U.S. offers $10 million bounty for top Shabaab military commander

The U.S. State Department’s Rewards for Justice Program announced today that is offering a $10 million bounty for information leading to the capture and prosecution of Maalim Ayman, a Shabaab military commander behind the deadly 2020 raid on a Kenya base used by the U.S. military for counterterrorism operations in East Africa.

Maalim Ayman now joins three other Shabaab leaders with a $10 million bounty on their heads. The United States has placed bounties on other Shabaab leaders over the last several years, though all with lesser rewards. Shabaab, al-Qaeda’s branch in East Africa, is itself a U.S. designated Foreign Terrorist Organization.

Ayman is the emir of Shabaab’s Jaysh Ayman, or its military wing inside northeastern Kenya. In this role, he oversees attacks across Kenya’s northern counties of Mandera, Garissa, Wajir, and Lamu. It is believed that Jaysh Ayman also conducts attacks in the extreme southern portions of Somalia, as well.

Maalim Ayman is believed to be below Ahmed Iman Ali, Shabaab’s emir for Kenya, and both Yassir Jiis, its overall military emir, and Maalim Osman, Shabaab’s external operations emir, in Shabaab’s hierarchy.

He was previously added to the list of U.S. Specially Designated Global Terrorists along with another Shabaab leader known as Abdullahi Osman Mohamed in 2020. Mohamad, also known as “Engineer Ismail,” is Shabaab’s emir for both its explosives department and propaganda output.

According to the U.S. government, Maalim Ayman prepared “the January 2020 attack on Camp Simba in Manda Bay, Kenya, that killed one U.S. military service member and two American contractors.” Though the impact of the raid was initially downplayed, the U.S. has since acknowledged the significance of the attack.

At the time, Ali Mohamud Rage, a senior Shabaab leader and its official spokesman, confirmed the Manda Bay raid was “carried out under the guidance and direction” of al-Qaeda’s leaders, specifically Ayman al-Zawahiri. The statement was then reiterated in official Shabaab propaganda on the raid (as seen above).

Zawahiri was al-Qaeda’s overall emir until July 2022, when the U.S. killed him in an airstrike in Kabul Afghanistan, where he was being sheltered and protected by the Taliban. Al-Qaeda has yet to confirm Zawahiri’s demise.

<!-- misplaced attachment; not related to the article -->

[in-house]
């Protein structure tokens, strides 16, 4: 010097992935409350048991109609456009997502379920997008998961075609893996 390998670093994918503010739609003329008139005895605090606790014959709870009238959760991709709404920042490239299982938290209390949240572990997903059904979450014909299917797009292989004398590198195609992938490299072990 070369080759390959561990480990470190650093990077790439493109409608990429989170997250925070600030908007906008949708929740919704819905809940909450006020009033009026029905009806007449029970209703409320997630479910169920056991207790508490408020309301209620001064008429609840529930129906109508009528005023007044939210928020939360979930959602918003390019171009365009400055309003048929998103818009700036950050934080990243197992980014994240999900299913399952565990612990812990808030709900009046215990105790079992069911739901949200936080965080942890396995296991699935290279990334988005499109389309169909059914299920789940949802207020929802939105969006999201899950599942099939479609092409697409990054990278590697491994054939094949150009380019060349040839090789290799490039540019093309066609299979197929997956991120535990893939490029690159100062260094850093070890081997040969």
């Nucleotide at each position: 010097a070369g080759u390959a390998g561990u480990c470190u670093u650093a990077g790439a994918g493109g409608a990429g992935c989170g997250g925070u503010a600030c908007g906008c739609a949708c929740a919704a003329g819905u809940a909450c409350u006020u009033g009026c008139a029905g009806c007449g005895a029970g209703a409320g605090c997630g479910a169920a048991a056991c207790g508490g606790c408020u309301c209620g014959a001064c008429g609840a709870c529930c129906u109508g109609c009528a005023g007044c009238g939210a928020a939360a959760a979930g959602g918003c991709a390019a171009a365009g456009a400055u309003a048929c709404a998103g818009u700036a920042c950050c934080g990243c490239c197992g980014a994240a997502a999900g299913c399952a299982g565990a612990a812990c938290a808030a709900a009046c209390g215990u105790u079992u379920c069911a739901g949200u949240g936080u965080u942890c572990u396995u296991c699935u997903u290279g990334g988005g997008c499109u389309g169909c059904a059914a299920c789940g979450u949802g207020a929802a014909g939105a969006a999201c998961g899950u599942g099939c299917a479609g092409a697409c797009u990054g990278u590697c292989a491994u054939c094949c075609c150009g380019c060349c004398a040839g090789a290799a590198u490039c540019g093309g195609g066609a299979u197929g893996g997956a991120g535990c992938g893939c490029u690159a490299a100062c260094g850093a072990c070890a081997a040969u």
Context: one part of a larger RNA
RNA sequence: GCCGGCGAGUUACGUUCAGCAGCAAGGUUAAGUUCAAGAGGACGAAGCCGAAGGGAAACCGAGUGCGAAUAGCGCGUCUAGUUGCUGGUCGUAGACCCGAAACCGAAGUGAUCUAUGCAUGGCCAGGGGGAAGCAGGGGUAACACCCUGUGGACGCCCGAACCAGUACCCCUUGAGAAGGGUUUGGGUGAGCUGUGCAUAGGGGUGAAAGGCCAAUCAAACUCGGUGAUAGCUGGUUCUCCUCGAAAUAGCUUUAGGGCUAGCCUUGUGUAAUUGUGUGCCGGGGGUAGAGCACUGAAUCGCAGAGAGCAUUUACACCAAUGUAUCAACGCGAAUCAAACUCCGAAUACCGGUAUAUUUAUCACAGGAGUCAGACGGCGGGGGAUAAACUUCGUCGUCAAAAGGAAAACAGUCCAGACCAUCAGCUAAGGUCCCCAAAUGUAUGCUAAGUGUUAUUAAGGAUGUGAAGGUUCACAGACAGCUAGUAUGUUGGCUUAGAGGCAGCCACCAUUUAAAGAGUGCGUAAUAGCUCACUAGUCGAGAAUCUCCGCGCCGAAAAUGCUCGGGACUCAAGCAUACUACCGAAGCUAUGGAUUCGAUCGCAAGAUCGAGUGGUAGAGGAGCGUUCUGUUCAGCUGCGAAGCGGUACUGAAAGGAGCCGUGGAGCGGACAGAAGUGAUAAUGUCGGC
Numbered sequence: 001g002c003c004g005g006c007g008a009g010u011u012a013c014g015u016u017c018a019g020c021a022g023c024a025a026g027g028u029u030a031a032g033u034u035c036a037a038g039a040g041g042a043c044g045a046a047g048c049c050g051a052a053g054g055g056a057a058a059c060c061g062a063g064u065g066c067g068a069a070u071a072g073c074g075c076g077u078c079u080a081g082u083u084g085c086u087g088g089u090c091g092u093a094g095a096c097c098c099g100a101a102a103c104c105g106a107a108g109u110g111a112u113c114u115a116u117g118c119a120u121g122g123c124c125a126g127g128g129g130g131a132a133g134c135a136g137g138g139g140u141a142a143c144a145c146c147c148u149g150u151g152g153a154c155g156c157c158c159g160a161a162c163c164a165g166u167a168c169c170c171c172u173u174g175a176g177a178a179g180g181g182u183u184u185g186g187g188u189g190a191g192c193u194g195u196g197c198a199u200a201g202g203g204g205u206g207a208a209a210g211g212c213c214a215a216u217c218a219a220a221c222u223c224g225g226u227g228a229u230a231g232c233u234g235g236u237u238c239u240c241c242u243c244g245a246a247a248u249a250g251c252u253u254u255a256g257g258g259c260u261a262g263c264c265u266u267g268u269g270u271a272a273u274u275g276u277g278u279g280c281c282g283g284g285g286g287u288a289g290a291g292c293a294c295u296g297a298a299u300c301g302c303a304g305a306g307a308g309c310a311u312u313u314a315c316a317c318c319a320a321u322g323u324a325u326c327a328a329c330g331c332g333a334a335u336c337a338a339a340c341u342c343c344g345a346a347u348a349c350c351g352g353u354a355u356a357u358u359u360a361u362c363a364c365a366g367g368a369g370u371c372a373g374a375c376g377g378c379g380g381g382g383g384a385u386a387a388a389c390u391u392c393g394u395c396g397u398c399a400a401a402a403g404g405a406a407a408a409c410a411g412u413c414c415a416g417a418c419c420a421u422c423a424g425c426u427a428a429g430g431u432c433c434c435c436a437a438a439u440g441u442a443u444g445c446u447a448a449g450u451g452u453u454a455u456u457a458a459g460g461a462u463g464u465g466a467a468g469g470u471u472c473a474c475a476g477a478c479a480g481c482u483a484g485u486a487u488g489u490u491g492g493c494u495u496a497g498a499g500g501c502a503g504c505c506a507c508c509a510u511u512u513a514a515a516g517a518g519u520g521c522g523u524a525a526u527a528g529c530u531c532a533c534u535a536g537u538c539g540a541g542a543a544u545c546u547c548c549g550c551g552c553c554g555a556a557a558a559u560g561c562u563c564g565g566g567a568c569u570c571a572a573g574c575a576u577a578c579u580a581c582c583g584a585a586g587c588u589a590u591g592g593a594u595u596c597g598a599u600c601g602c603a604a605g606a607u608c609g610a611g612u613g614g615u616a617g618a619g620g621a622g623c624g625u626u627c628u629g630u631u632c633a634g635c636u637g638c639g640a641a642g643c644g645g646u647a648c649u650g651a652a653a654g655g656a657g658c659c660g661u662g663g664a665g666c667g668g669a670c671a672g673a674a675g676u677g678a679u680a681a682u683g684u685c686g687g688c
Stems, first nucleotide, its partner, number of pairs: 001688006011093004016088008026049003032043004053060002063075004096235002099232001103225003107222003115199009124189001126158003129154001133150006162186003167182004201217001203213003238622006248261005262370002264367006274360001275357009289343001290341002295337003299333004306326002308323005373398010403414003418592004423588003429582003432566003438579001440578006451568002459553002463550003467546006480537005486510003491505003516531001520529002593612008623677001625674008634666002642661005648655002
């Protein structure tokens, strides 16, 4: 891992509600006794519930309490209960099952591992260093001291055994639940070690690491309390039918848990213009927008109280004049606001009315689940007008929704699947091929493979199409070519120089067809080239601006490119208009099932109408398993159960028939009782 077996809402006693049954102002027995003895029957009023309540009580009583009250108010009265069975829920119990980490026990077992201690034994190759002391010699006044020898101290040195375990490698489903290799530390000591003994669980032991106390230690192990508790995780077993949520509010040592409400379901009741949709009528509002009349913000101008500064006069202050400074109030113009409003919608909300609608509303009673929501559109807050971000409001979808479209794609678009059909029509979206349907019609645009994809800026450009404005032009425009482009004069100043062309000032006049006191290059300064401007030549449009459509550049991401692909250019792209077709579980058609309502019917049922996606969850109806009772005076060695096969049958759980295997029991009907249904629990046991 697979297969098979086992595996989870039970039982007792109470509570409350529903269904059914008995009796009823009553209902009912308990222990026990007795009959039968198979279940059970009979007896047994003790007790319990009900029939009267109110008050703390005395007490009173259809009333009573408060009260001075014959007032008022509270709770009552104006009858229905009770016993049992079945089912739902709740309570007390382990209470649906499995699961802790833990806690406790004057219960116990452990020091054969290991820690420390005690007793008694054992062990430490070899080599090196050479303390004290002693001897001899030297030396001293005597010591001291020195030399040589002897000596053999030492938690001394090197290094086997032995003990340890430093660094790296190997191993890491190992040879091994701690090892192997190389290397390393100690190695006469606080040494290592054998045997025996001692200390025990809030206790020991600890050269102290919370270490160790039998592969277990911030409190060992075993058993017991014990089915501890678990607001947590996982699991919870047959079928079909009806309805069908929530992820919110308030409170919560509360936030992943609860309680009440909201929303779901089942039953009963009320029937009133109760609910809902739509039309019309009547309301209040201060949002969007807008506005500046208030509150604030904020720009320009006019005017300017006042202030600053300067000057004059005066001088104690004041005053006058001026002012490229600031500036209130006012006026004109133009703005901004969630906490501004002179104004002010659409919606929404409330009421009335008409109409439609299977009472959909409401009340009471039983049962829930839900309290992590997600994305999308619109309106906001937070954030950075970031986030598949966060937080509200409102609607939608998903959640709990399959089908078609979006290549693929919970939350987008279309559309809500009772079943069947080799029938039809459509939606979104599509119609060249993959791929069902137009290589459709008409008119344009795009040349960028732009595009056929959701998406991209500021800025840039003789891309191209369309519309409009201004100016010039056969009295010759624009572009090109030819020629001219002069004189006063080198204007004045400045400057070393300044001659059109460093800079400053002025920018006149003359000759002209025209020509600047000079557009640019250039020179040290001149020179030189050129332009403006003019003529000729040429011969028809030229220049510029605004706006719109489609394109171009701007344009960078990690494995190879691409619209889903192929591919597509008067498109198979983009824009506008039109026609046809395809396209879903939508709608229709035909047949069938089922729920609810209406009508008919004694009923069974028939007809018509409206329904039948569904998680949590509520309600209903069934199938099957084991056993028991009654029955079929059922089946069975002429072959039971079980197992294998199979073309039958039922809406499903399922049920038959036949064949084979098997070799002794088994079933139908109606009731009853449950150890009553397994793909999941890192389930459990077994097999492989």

Ayman is not the only Shabaab leader behind the Manda Bay assault who has been targeted by the U.S. government. In February 2020, AFRICOM announced that it killed two Shabaab military commanders behind the attack in “precision airstrikes” near Saakow in southern Somalia.

AFRICOM stated that it killed a Shabaab commander and his wife, who was also reportedly a member of Shabaab and who was also involved in the attack. The two Shabaab officials were not named and Shabaab has not confirmed their deaths.

Increasing bounties in Somalia

The U.S. government has increased its rewards on several other members of Shabaab’s top leadership in recent months.

The moves are believed to have been made in conjunction with Somalia’s current major counter-offensive against Shabaab across much of central Somalia. As part of these moves, US also increased its drone targeting in the country and levied more economic sanctions on the group.

In Nov. 2022, the Rewards for Justice program upped the bounties for Abu Ubaidah Direye, or Abu Ubaidah Ahmad Umar, Mahad Karate, and Jehad Serwan Mostafa, to $10 million each.

Abu Ubaidah is the overall leader of Shabaab, while Mahad Karate is a deputy emir and a leader within Shabaab’s Amniyat (or internal security and intelligence wing) and its finance department. While Jehad Serwan Mostafa, is an American Shabaab leader who is regarded as “the highest-ranking U.S. citizen fighting overseas with a terrorist organization” by the U.S. government.

The rewards of $10 million for Maalim Ayman and the three other Shabaab leaders are at the top tier of Sunni jihadists.

The other Sunni jihadist leaders with with a $10 million bounty are Saif al Adel, who is thought to be Zawahiri’s successor; Taliban deputy emir and interior minister Sirajuddin Haqqani; Islamic State Khorasan Province emir Sanaullah Ghafari; Muhammad al-Jowlani the head of Syria’s Hay’at Tahrir al Sham; and Pakistan-based Lashkar-e-Taiba founder and leader Hafiz Saeed.

Only the top leaders of both al-Qaeda and the Islamic State have generated higher bounties among Sunni jihadis. For instance, both Osama bin Laden and Ayman al-Zawahiri each demanded a $25 million bounty and former Islamic State head Abu Bakr al-Baghdadi once had a similar price tag on his head.

Update: Article originally used a picture of another individual rather than that of Maalim Ayman. Article has been edited to remove the incorrect photo identification.

Bill Roggio is a Senior Fellow at the Foundation for Defense of Democracies and the Editor of The Long War Journal. Caleb Weiss is a research analyst at FDD's Long War Journal and a senior analyst at the Bridgeway Foundation, where he focuses on the spread of the Islamic State in Central Africa.

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